Earnings season is in full swing and uncertainty is certain
The most active week of the earnings season is on and the rush of quarterly reports Tuesday, 39 in all, captured the maneuvering of companies from almost every sector as they feel their way through an unprecedented economic shockwave.
Companies are being affected in different ways but if there's a common theme, it's that the situation was bad in the first quarter, and it's going to get worse.
When the coronavirus emerged, the energy sector was already in the midst of a price war ignited by a supply glut as global economic growth slowed.
On Tuesday, BP PLC reported a quarterly net income equivalent of $628 million. Last year, it was $2.1 billion in the same stretch. Debt reached $51.4 billion in the first quarter, pushing debt-to-capital ratio to an uneasy 36%. Exxon and Chevron report later this week.
Those tumbling energy prices are essentially free money for airlines. But only if they're flying.
On Tuesday, Southwest posted its first quarterly loss in almost a decade. Delta, the biggest and most profitable U.S. airline, posted its its first quarterly loss in five years last week. Few expect a profitable year. More anticipate a smaller industry, and soon, with furloughs already underway.
Air traffic has been reduced to levels last seen in the pre-jet age and Southwest Airlines CEO Gary Kelly said Tuesday there is no sign of easing.
"Trip cancellations remain at unprecedented levels,” Kelly said.
Companies that would theoretically thrive in a self-isolated world are suffering as well. The plunge in business activity and rising costs has offset a surge in home deliveries by UPS.
UPS' profit slid 13% in the most recent quarter and it said Tuesday that the pandemic has created “significant headwinds.” UPS withdrew all forecasts about profit and revenue and plans to cut spending this year by $1 billion.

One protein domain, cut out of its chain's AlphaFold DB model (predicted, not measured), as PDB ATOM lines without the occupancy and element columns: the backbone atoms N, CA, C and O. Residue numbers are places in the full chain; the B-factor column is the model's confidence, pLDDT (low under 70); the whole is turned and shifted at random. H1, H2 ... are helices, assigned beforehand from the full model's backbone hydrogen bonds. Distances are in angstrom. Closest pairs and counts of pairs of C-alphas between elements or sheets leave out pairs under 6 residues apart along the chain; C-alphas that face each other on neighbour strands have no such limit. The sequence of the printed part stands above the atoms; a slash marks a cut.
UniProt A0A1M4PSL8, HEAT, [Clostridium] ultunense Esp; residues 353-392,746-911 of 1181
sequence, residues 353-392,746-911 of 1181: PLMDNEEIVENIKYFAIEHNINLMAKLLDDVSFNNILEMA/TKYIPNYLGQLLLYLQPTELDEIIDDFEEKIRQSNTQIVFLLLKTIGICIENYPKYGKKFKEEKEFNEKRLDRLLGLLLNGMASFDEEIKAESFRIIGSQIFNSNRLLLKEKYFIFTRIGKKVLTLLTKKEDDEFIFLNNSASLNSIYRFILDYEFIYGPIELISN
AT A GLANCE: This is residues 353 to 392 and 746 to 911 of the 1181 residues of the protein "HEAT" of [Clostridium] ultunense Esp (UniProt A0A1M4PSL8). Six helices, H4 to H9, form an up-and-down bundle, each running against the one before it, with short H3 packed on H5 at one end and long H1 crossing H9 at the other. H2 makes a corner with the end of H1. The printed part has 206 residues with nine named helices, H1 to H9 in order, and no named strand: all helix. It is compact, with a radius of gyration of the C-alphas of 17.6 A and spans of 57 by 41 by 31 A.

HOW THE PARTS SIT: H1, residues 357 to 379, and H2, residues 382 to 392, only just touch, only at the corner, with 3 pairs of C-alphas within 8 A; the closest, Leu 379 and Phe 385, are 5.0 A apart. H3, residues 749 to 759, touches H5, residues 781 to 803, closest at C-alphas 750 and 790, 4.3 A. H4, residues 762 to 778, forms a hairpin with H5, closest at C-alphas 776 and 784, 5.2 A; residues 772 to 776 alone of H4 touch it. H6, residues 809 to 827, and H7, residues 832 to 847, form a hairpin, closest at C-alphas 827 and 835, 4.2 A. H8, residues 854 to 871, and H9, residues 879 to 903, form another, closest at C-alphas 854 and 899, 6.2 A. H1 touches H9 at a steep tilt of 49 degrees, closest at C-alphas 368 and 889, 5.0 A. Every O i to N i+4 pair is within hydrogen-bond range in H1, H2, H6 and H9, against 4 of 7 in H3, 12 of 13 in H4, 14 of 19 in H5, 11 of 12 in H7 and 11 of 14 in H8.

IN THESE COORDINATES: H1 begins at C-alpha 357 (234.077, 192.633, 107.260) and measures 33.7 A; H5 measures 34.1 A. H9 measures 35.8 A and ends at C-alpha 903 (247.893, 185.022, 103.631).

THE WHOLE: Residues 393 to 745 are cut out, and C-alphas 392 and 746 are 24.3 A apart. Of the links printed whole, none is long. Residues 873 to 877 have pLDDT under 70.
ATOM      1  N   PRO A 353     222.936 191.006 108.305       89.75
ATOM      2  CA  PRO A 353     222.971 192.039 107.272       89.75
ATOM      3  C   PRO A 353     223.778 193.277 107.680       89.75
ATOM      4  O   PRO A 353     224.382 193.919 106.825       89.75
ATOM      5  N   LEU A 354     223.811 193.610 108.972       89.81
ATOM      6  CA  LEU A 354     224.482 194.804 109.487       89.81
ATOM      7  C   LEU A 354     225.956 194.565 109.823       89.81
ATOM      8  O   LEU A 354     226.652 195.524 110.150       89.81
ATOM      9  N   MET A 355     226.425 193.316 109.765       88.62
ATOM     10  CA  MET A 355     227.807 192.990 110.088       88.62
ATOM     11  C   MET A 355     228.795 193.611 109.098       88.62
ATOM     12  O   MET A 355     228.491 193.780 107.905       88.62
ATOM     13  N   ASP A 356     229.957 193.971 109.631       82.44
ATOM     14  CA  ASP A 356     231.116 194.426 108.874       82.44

The one element affecting all companies is the unprecedented nature of the pandemic. PepsiCo, 3M, Xerox, and a host of other companies pulled financial guidance Tuesday, uncertain what to base those projections on any more.
Those that did see an uptick in sales during the first quarter, namely any company that sells something you can overstuff your pantry with, expect things to deteriorate in the current quarter.
PepsiCo, which sells Doritos and Lay's chips in addition to drinks, said that organic sales grew 7.9% in the first quarter.
But theaters, stadiums and concert venues are closed, perhaps for the summer. Hugh Johnston, PepsiCo's chief financial officer, said Tuesday that he expects sales to decline this quarter.
Last week, Coca-Cola broke out the volume of the bottled drinks and syrups it had sold for April to-date. They had plunged 25%.
Health care is another sector that, on the surface, would be as profitable as it is needed right now. Yet even as major drug companies push aggressively to find a vaccine for COVID-19, other parts of their businesses have atrophied.
On Tuesday, Pfizer said the pandemic is disrupting its patient testing of experimental drugs and that will reduce revenue significantly this quarter.
The outbreak increased sales of Merck medicines during the first quarter as households around the world stocked up, but the drugmaker expects a significant hit in the second quarter as the full force of the outbreak lands. Merck & Co. said Tuesday that it anticipates 2020 prescription drug sales will fall by $1.7 billion because the outbreak is keeping many patients with chronic conditions away from their doctors.
Earnings will continue to roll out this week from all corners of the economy.
Late Tuesday, Google's parent company reported the search giant's weakest revenue growth in nearly five years. Ford posted a $2 billion quarterly loss, while Starbucks saw a sharp drop in sales as the outbreak shuttered its stores across the globe.
Boeing, Facebook and Tesla post results Wednesday. Later this week, McDonald's, Twitter, Amazon.com and Apple reveal quarterly numbers.
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